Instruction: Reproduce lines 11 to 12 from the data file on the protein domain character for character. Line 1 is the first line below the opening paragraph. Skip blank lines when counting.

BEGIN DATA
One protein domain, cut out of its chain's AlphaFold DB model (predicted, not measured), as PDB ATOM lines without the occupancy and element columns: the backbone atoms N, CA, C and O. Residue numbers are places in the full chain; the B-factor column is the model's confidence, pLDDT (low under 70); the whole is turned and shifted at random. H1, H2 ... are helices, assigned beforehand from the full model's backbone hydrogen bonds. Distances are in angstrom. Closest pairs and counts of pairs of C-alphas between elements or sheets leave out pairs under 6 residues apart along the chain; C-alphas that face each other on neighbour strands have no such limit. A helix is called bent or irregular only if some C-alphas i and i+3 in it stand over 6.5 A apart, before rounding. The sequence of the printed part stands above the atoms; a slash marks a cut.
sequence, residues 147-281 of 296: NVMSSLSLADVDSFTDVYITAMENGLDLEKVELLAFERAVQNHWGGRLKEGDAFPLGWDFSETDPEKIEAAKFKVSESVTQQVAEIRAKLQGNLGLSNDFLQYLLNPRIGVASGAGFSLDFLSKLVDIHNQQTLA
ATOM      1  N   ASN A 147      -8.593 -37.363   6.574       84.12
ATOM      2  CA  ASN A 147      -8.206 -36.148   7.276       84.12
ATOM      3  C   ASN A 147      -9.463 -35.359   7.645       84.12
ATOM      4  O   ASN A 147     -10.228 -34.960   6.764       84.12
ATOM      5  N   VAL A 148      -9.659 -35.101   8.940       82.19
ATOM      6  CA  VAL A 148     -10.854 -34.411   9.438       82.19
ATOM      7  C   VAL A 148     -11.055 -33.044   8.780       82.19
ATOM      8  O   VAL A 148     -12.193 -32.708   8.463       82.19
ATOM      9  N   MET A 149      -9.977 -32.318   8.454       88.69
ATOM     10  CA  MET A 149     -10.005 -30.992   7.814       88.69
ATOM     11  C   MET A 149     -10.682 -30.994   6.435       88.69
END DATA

ATOM     10  CA  MET A 149     -10.005 -30.992   7.814       88.69
ATOM     11  C   MET A 149     -10.682 -30.994   6.435       88.69